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Art Behind the Scenes

The Man That Time Forgot: Duane Hanson’s “Janitor”

Time changes everyone—or almost everyone. Through the years, the Janitor has remained a constant in the galleries of the Milwaukee Art Museum.

A Museum visitor (Jeff) with Duane Hanson’s ‘Janitor’ in 1976, and again in 2010. Thanks for the photos, Jeff!
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Art Behind the Scenes

We’re Keeping the Lights On for You (but only figuratively speaking)

As we wait to welcome you back to the Museum, work continues behind the scenes. In the conservation department, we prepare for many different disaster scenarios that might potentially strike our collection. Fire, flood, insect infestations, mold, and even terrorism are all covered in the Museum’s Emergency Preparedness Plan; COVID-19 and Wisconsin’s Safer at Home order are not. Having the Museum closed to the public for an extended period presented us with an entirely new set of challenges.

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Art Behind the Scenes Curatorial

The Curators’ Game: Collection Rotation

Hiroshi Sugimoto, Tasman Sea, Ngarupupu, 1990. Gelatin silver print. Purchase, Richard and Ethel Herzfeld Foundation Acquisition Fund, M2001.154. Copy photo by John R. Glembin.

What happens when a group of curators following the Safer at Home order plays a game with works from the Museum’s collection? You’re about to find out.

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Art Behind the Scenes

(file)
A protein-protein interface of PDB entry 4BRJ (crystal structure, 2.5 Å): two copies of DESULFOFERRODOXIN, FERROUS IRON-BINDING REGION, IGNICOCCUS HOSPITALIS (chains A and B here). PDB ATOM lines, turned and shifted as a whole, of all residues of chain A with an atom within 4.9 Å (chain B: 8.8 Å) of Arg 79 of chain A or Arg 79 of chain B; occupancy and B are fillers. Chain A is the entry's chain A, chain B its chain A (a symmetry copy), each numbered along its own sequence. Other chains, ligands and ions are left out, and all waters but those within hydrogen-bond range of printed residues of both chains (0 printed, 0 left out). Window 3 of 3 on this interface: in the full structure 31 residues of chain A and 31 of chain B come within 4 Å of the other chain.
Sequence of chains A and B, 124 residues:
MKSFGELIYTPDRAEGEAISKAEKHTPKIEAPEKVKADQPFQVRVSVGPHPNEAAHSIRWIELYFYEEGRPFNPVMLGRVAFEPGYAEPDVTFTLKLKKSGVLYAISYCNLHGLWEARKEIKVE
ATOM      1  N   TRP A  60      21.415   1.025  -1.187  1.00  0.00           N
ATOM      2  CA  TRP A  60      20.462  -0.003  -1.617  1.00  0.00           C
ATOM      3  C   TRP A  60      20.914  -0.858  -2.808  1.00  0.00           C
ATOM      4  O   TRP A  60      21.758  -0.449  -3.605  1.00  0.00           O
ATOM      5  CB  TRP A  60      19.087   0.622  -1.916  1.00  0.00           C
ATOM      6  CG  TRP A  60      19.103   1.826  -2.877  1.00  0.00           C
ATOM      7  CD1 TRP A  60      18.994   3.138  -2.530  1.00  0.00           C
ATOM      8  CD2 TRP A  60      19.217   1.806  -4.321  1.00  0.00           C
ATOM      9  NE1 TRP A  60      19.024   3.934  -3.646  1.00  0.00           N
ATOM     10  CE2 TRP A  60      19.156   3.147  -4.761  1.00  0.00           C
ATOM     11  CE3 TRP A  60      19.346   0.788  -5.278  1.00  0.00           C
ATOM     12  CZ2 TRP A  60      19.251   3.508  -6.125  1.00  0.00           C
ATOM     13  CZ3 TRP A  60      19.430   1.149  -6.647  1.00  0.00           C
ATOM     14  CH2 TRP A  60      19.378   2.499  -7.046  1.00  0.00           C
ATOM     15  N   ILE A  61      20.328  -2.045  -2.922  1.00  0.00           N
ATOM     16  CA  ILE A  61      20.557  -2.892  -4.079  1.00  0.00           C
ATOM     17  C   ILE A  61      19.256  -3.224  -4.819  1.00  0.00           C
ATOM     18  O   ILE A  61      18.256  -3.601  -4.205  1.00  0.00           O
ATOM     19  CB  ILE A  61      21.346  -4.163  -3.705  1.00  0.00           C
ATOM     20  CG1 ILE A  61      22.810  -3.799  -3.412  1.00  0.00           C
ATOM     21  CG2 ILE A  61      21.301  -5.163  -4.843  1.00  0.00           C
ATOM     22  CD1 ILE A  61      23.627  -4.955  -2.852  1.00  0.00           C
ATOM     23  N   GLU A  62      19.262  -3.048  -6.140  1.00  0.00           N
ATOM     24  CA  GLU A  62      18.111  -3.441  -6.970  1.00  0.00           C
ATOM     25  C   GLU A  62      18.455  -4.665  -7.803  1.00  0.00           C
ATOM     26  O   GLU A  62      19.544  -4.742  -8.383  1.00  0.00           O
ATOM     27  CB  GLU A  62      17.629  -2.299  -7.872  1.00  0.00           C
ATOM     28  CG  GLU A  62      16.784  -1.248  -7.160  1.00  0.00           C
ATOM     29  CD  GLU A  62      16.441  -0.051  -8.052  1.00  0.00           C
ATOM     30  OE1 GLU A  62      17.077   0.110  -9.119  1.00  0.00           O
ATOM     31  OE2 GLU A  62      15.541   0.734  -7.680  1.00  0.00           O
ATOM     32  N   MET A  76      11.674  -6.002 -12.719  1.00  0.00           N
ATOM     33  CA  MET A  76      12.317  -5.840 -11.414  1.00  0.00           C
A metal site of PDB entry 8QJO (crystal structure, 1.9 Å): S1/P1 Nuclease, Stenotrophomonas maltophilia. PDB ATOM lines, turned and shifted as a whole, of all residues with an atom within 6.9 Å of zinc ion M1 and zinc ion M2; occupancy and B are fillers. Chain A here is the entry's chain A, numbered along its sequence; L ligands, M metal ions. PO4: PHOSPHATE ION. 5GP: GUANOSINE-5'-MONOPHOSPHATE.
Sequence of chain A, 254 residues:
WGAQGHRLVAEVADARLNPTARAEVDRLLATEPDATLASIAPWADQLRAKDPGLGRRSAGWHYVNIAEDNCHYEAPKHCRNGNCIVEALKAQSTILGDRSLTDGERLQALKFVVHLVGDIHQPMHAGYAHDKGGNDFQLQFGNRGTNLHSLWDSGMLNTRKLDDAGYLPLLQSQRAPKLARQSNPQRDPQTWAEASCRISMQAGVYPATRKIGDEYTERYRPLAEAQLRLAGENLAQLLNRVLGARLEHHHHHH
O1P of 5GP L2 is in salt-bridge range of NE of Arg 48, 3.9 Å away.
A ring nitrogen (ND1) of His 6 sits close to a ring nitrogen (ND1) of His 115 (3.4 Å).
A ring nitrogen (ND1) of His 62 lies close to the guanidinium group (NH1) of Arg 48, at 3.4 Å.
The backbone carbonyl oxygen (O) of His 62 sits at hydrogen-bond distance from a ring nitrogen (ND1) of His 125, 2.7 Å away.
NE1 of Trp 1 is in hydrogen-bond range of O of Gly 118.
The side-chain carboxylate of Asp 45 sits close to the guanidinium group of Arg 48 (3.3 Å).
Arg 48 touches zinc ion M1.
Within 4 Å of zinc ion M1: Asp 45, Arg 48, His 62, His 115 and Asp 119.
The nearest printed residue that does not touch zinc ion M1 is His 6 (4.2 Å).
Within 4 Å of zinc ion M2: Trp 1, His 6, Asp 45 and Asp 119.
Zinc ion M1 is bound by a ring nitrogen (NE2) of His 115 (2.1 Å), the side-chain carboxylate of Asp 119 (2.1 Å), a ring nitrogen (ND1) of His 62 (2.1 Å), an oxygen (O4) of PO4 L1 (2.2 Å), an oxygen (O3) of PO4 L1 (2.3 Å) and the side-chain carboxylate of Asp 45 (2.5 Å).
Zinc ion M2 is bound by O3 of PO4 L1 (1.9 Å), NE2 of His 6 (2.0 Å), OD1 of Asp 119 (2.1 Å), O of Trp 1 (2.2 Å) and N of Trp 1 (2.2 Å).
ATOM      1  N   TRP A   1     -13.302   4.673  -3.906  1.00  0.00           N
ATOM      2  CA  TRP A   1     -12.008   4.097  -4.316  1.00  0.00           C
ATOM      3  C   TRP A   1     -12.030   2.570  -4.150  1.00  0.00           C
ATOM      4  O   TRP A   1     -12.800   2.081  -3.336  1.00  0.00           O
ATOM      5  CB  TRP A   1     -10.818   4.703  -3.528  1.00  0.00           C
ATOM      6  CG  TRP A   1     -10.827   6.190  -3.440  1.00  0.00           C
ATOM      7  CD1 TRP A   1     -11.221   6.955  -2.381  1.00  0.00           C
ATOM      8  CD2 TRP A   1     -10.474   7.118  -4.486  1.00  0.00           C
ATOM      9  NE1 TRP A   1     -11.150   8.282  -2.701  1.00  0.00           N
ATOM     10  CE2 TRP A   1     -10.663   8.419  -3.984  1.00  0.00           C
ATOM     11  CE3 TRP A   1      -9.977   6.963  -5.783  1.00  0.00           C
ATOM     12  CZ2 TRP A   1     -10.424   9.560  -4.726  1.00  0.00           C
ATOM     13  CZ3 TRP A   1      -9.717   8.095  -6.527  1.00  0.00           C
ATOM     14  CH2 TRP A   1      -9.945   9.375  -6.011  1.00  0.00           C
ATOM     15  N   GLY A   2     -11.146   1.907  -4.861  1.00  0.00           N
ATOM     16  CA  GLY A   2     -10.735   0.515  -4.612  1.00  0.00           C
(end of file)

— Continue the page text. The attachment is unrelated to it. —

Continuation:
Behind the Scenes with the Museum’s Art Preparators

Just how does Robert Indiana’s The American LOVE sculpture make its way from the truck bed to become a fixture on the lakefront? What does the back of a Robert Henri painting look like? How does a three-dimensional sculpture get packed for safe travel to Spain?

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Art Behind the Scenes Curatorial Education Events Exhibitions

The House of Cards Project

spiral
UWM-Milwaukee Peck School of the Arts students (left to right) Anna Emerson, Paul Manley, and Jessica Schubkegel installing the House of Cards spiral. Photo: Ray Chi.

In the early 1950s, designers Charles and Ray Eames painstakingly arranged penny cars, pencils, pills, and papers to photograph for their House of Cards construction set. They probably never imagined that decades later, thousands of children and adults in the Milwaukee region would meticulously decorate their own House of Cards, let alone that these cards would be installed together in a towering spiral at the Milwaukee Art Museum in conjunction with the exhibition Serious Play: Design in Midcentury America.